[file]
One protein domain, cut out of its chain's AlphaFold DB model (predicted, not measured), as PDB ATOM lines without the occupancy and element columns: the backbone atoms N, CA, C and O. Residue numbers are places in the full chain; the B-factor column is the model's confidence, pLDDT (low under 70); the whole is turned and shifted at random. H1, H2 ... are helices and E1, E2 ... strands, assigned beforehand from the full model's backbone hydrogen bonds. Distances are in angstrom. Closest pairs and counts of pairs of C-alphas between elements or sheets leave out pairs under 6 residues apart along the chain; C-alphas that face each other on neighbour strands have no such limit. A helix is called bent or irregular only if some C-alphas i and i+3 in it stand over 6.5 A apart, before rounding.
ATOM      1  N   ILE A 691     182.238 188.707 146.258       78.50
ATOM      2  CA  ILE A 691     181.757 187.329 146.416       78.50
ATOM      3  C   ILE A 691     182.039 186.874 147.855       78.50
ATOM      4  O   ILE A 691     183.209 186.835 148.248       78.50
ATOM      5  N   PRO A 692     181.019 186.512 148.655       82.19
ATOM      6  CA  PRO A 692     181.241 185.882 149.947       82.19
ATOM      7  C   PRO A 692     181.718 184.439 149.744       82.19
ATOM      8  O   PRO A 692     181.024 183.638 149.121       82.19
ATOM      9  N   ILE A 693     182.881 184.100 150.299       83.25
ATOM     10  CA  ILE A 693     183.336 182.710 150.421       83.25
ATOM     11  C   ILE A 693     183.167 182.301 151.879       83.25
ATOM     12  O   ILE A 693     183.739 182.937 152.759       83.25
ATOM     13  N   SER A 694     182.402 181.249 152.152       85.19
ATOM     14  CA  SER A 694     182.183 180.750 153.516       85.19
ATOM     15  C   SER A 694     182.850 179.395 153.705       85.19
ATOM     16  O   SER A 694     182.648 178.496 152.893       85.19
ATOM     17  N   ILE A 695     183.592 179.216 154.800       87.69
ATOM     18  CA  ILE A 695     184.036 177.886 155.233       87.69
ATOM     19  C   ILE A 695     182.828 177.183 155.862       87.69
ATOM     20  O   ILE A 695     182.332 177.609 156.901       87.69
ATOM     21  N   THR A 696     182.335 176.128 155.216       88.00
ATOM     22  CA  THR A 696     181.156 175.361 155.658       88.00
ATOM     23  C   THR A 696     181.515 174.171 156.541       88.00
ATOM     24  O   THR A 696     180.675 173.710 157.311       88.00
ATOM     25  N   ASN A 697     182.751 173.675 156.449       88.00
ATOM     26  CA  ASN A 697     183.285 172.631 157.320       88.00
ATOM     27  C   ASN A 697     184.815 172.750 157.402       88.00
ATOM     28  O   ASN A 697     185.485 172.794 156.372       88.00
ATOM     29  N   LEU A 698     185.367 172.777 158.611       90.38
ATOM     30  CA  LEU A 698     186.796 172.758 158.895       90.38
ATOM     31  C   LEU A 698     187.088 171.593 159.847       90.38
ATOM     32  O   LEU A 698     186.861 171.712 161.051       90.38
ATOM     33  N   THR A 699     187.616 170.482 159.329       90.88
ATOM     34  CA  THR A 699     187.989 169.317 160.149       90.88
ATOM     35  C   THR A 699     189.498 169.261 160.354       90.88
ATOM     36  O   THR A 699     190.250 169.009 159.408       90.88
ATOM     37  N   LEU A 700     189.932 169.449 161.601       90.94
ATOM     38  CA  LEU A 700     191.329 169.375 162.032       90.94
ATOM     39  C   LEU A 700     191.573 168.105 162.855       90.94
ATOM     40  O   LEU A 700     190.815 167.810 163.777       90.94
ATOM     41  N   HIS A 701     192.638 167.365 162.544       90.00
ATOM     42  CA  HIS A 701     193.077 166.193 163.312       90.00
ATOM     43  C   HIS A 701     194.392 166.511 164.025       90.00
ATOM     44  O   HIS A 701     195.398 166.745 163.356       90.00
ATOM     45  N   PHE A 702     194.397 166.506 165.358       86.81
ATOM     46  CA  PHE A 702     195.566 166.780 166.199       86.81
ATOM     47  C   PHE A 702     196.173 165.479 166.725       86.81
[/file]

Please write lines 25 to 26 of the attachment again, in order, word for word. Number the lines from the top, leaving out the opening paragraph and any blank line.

ATOM     25  N   ASN A 697     182.751 173.675 156.449       88.00
ATOM     26  CA  ASN A 697     183.285 172.631 157.320       88.00